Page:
<input type="radio" name="mood" value="good"

<% if (String(formData.str["mood"]).indexOf("good") != -1) Response.Write(" checked")%>>

And for a text element, use:

<input type="text" name="first_name"


Give your Submit button a name and value so that you can use Request.Form to flag when the form has been submitted:

<input type="submit" name="btnReg" value="Register">

The form validation object

A form validation object consists of the following properties and methods:

  • An array for storing the data;
  • An array for storing the name of the corresponding form element;
  • An array for storing a Boolean value (true or false) for the validity of the data;
  • A variable for indicating whether the object has any invalid entries;
  • A method for collecting the data;
  • A method for validating the data entries;
  • A method for flagging invalid entries;
  • A method for deciding whether to process the form or mark invalid entries in the browser;
  • A method for processing the data.

The formValidationObject function creates the form validation object with the above properties and methods.

function formValidationObject()


this.str = new Array();

this.elem = new Array();

this.isValidEntry = new Array();

this.hasInvalidEntry = false;

this.getData = getData;

this.validate = validate;

this.flagInvalidEntries = flagInvalidEntries;

this.processOrMarkInvalidEntries = processOrMarkInvalidEntries;

this.processData = processData;


Requesting and inserting data into the form validation object

Instantiate a form validation object in the form page and call its getData method to fill the array properties with data. You should make the form page also be the action page, to keep the form validation object alive throughout the process, and to fill in the form with the user's data if some is invalid.

var formData = new formValidationObject();

if (Request.Form("btnReg") == "Register")


The getData method creates an enumerator object to count the number of items in the Form object and loops through the object, inserting the data into the str array and the form element name in the elem array. Note that str is indexed by the counter, and elem is indexed by the name of the form element. The isValidEntry array property for the validity of the data is also filled here. (It is important to assume the data is valid by default.)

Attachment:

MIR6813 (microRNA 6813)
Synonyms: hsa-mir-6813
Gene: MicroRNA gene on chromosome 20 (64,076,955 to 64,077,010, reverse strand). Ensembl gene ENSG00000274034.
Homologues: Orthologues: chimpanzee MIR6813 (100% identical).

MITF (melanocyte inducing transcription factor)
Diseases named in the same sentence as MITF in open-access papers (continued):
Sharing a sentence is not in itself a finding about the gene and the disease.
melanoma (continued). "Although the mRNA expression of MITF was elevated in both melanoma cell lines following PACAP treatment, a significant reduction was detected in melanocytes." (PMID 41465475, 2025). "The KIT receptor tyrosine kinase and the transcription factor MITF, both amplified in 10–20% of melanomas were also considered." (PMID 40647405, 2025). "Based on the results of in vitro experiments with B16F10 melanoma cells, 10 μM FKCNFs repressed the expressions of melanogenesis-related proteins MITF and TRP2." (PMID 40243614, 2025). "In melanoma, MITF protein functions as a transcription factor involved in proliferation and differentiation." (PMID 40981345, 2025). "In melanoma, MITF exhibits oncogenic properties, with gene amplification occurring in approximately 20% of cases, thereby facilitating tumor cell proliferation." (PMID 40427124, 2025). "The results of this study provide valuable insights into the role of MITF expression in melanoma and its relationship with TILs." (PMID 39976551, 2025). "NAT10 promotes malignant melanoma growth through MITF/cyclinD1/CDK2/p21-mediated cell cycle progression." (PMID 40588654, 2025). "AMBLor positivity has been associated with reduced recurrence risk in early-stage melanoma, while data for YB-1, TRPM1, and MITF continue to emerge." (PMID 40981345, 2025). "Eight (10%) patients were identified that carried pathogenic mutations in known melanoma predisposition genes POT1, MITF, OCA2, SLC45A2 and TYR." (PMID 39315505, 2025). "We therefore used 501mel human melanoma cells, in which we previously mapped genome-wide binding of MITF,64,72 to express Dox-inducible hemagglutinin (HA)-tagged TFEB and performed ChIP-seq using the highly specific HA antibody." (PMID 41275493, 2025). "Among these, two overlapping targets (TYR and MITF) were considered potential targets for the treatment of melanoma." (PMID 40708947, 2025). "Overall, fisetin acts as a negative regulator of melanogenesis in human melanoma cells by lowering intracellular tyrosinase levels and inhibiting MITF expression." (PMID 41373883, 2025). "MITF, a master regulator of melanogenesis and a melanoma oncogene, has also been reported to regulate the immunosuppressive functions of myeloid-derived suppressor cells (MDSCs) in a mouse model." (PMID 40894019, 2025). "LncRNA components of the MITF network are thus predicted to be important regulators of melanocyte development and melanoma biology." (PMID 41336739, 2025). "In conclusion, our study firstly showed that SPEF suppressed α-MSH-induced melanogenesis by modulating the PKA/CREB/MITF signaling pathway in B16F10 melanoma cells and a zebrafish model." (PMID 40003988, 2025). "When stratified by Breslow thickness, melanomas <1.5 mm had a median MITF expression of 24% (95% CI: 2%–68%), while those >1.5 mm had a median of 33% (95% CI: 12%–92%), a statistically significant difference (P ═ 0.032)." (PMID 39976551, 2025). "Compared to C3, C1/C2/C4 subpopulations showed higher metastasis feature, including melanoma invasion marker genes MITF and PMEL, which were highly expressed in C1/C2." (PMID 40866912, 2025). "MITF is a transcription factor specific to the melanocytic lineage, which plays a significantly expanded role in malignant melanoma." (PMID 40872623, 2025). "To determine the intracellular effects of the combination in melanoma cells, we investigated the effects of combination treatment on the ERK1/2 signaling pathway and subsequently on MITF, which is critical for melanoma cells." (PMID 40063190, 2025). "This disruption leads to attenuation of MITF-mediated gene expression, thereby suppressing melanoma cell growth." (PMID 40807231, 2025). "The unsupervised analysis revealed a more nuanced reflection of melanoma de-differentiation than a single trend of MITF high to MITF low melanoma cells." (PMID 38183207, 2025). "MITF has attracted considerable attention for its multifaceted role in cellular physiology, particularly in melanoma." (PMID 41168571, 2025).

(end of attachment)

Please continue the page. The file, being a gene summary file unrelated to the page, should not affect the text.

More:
After the while loop finishes, the methods for validating the data and determining whether to process the data or mark invalid entries in the browser are called.

function getData()


var formItems = new Enumerator(Request.Form);

var i = 0;

while (!formItems.atEnd())


var elem = formItems.item();

this.str[elem] = Request.Form(elem);

this.elem[i] = elem;

// assume data is valid:

this.isValidEntry[i] = true;







Checking the data against validation rules

The validate method loops through the str and elem arrays of the formData object, and checks the data against rules in regular expressions or functions within a switch statement. This is where it becomes important and useful that the str array is indexed by the name of the form element, and the elem array is indexed numerically. The elem array is used for setting the number of repetitions of the loop, and the name of the form element in elem at each increment of the loop is used as the index for str when testing str's data in the if statements within the switch.

function validate()


// validation regular expression for characters

// that shouldn't appear in a person's name:

var reJunkChars = /\; \[ \] \: \, \^ \? \{ \} \\ \! \@ \# \$ \% \& \* \( \) \+ \-$/;

// to check if a string contains a number:

var reNums = /\d/;

for (var i = 0; i < this.elem.length; i++)


switch (this.elem[i])


case "first_name":

case "last_name":

if (this.str[this.elem[i]] == ""




this.isValidEntry[i] = false;

this.hasInvalidEntry = true;



case "mood":